IV. Discussion

A. The Prison Litigation Reform Act's Exhaustion Requirement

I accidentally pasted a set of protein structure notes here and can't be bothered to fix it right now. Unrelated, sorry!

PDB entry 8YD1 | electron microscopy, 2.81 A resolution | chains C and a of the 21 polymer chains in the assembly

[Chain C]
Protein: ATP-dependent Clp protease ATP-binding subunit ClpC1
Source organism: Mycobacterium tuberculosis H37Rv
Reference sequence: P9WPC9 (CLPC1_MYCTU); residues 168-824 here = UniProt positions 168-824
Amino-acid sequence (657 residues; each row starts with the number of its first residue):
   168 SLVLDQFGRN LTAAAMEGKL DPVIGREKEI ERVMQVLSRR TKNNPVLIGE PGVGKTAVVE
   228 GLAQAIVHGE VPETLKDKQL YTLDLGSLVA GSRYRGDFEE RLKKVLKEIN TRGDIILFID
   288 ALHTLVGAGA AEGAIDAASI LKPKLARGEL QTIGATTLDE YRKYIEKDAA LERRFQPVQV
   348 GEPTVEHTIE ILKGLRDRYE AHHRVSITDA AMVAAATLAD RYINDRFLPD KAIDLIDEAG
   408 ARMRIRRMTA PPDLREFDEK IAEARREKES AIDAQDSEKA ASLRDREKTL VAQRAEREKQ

Pursuant to the Prison Litigation Reform Act (PLRA), before a prisoner may bring a civil rights action pursuant to 42 U.S.C. § 1983, or any other federal law, he must exhaust all available administrative remedies. See 42 U.S.C. § 1997e; Porter v. Nussle, 534 U.S. 516, 524, 122 S.C. 983, 988, 152 L.Ed.2d 12 (2002). The exhaustion requirement of the PLRA is one of "proper exhaustion." Woodford v. Ngo, 548 U.S. 81, 84, 126 S.C. 2378, 2383, 165 L.Ed.2d 368 (2006). This means that the prisoner plaintiff must have completed "the administrative review process in accordance with the applicable procedural rules, including deadlines, as a precondition to bringing suit in federal court." (Id.) The "filing [of] an untimely or otherwise procedurally defective administrative grievance or appeal" does not satisfy the PLRA's exhaustion requirement. (Id.) Failure to substantially comply with procedural requirements of the applicable prison's grievance system will result in a procedural default of the claim. Spruill v. Gillis, 372 F.3d 218, 227-32 (3d Cir. 2004). Further, the PLRA "completely precludes a futility exception to its mandatory exhaustion requirement." Nyhuis v. Reno, 204 F.3d 65, 71 (3d Cir. 2000). The Supreme Court has clearly stated that "there is no question that exhaustion is mandatory under the PLRA and that unexhausted claims cannot be brought in court." Jones v. Bock, 549 U.S. 199, 212, 127 S.C. 910, 918-19, 166 L.Ed.2d ...